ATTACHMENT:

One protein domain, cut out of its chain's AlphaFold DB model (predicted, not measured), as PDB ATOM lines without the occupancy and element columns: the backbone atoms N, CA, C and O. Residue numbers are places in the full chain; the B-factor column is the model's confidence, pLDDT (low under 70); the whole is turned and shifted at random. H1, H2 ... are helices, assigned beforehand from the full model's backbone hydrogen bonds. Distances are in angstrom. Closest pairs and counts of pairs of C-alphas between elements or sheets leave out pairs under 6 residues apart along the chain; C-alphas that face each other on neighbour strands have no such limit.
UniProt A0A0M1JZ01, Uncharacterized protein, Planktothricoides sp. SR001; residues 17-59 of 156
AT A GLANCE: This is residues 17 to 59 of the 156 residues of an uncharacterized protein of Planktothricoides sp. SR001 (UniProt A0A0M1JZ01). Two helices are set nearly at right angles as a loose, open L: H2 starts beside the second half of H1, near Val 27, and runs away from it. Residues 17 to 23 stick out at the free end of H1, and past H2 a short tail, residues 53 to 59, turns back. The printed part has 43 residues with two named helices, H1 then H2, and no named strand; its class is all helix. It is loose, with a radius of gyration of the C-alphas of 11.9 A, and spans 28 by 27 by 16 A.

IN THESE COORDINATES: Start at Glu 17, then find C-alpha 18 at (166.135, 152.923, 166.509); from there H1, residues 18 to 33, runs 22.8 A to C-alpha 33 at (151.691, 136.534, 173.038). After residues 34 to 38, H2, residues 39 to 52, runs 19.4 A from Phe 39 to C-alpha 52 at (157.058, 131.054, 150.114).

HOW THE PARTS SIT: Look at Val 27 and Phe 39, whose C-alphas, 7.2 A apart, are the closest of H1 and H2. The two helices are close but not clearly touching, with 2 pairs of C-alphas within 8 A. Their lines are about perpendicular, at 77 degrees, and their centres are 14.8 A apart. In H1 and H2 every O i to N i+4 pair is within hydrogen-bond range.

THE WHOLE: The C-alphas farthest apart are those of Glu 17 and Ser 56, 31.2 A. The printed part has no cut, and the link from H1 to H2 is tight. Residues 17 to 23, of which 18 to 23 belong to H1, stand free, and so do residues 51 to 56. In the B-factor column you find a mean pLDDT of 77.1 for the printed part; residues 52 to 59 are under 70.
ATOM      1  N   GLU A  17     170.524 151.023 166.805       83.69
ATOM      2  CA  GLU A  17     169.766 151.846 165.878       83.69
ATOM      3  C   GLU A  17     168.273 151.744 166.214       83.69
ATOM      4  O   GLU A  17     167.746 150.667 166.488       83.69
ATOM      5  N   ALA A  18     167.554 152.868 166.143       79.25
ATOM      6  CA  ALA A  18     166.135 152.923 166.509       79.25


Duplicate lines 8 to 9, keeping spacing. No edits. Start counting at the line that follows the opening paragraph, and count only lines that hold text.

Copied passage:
ATOM      3  C   GLU A  17     168.273 151.744 166.214       83.69
ATOM      4  O   GLU A  17     167.746 150.667 166.488       83.69